What are the Complications of Breast Pain?

Because of the various potential causes of breast pain, complications generally depend on the particular causes. In most cases, there are no complications, and breast pain goes away naturally. Breast pain or fibrocystic breasts does not mean you have an increased risk of developing cancer but lumpy tissue may make it difficult to see tumours on a mammogram.

How Breast Pain is Diagnosed?

Tests to diagnose breast pain include:

– Clinical breast exam

During this process, your doctor will look out for changes in your breasts, by checking your breasts and the lymph nodes in your lower neck and underarm. Your doctor will also check and listen to your heart, lungs, chest, and abdomen to examine whether the pain is because of some other underlying condition. In case your medical history and the breast and physical exam do not reveal anything unusual, you might not require additional tests.

– Mammogram

If there is a breast lump or abnormal thickening, or there is a particular area of pain in your breast tissue, you might have to go through an X-ray exam of your breast that examines the area of concern found during the breast exam (diagnostic mammogram).

– Ultrasound. 

Sound waves are used during ultrasound to produce images of your breasts, and it’s mostly done along with a mammogram. An ultrasound might be needed to evaluate a focused area of pain even if the mammogram results are normal.

– Breast biopsy

A biopsy is needed if there are suspicious breast lumps, areas of thickening, or unusual areas are detected during imaging before your doctor makes a diagnosis. A small sample of breast tissue from the area will be taken during a biopsy and sent to the lab for further examination.

What are the Treatment Options Available for Breast Pain?

For many people, breast pain fades away on its own over a certain period and treatment might not be needed.

In case treatment is needed, your doctor may recommend you some treatments including:

– Medication

Because of the reason that cyclic breast pain is a regular part of your menstrual cycle, it doesn’t need as much treatment. Some pain-relieving medications might be given  if the pain is becoming unmanageable such as-


Naproxen sodium.




If your breast pain can’t be managed even after these medicines then your doctor might prescribe two prescription medications such as Danazol or Tamoxifen.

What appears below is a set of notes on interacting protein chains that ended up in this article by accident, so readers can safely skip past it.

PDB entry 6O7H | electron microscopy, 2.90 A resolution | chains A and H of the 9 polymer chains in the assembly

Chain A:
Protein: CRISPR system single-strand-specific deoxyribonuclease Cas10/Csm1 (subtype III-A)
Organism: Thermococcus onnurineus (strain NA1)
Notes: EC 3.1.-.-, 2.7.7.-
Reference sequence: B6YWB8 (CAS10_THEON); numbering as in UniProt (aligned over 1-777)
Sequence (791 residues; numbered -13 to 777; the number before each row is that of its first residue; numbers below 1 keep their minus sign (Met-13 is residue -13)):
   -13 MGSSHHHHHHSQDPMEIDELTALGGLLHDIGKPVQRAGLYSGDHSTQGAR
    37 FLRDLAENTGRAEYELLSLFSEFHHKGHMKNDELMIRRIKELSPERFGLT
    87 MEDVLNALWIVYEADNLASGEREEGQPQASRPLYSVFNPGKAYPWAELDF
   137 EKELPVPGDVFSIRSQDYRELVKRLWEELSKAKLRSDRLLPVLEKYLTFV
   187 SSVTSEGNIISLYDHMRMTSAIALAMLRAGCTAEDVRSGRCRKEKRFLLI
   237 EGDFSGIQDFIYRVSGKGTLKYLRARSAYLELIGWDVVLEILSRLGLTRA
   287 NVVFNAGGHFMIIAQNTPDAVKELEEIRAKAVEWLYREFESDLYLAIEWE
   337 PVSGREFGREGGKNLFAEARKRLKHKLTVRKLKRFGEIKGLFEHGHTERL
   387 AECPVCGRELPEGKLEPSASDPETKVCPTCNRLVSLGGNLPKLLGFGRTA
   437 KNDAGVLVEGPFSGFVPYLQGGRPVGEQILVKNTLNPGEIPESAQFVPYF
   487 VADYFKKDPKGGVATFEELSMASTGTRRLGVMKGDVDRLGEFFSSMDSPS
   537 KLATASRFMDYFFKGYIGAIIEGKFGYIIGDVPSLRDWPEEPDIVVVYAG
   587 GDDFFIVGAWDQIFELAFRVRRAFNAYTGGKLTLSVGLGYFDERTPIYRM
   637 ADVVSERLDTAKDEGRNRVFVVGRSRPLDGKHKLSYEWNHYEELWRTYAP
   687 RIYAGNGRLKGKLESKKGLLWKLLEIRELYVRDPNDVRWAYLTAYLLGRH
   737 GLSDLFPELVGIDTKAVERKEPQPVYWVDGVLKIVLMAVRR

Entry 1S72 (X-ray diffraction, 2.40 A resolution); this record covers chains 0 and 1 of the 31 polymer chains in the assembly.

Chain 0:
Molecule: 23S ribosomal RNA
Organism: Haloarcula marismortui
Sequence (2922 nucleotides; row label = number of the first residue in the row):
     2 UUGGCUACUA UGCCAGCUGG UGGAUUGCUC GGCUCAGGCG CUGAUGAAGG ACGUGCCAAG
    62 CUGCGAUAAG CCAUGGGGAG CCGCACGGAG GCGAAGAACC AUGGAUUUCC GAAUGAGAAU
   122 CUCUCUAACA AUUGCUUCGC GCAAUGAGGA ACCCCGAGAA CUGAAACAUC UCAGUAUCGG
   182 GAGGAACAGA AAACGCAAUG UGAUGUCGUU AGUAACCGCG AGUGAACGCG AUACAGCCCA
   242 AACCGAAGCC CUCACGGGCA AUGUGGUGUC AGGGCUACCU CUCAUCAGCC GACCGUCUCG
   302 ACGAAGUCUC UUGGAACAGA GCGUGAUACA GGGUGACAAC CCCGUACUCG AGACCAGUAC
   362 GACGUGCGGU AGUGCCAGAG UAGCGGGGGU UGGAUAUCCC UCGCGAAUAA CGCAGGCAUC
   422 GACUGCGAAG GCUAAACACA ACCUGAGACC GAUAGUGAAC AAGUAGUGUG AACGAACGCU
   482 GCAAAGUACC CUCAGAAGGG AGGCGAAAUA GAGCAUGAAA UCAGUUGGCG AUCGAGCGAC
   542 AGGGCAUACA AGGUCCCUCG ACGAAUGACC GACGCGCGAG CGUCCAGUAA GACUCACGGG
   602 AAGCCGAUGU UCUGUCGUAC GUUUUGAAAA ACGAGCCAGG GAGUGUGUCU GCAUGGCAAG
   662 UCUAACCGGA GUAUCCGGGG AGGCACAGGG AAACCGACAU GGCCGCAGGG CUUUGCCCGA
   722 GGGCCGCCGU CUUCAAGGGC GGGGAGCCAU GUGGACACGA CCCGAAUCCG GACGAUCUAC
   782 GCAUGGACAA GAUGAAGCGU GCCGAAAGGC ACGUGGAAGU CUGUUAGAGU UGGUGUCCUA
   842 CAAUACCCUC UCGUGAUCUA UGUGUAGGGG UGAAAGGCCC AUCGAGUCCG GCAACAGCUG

– Removing an underlying cause or aggravating factor

This might include simple adjustments, including wearing a bra that is comfortable with extra support.

– Applying a topical nonsteroidal anti-inflammatory (NSAID) medication 

You might need to use NSAIDs if your pain is severe and your doctor might prescribe an NSAID cream to apply directly to the area that is paining.

– Avoiding birth control pills. 

If you are taking birth control pills, you may be advised to skip the pill for a week or change the birth control methods because birth control pills might be a reason for your breast pain. 

– Decreasing the dose of menopausal hormone therapy

If you are taking menopausal hormone therapy then you can reduce the dose or stop it completely.

– Alternative medicines. 

In some people, vitamins and dietary supplements might reduce the symptoms of breast pain and its severity. 

Living with Breast Pain

Though breast pain might cause some amount of discomfort, it’s generally not serious and the symptoms can usually be managed with some care and medicines. If you have other symptoms along with breast pain including lumps, changes in the texture of your breasts, or discharge from your nipples you shall discuss with your doctor who will diagnose your problem and start treatment accordingly.

Whom to Consult?

You shall seek medical attention if breast pain continues daily for more than a couple of weeks, develops in one particular area of your breast, gets worse over time, making it difficult to do your, and makes you awake from sleep at night. A doctor can help to detect the cause of your pain and create a treatment plan to fit your requirements.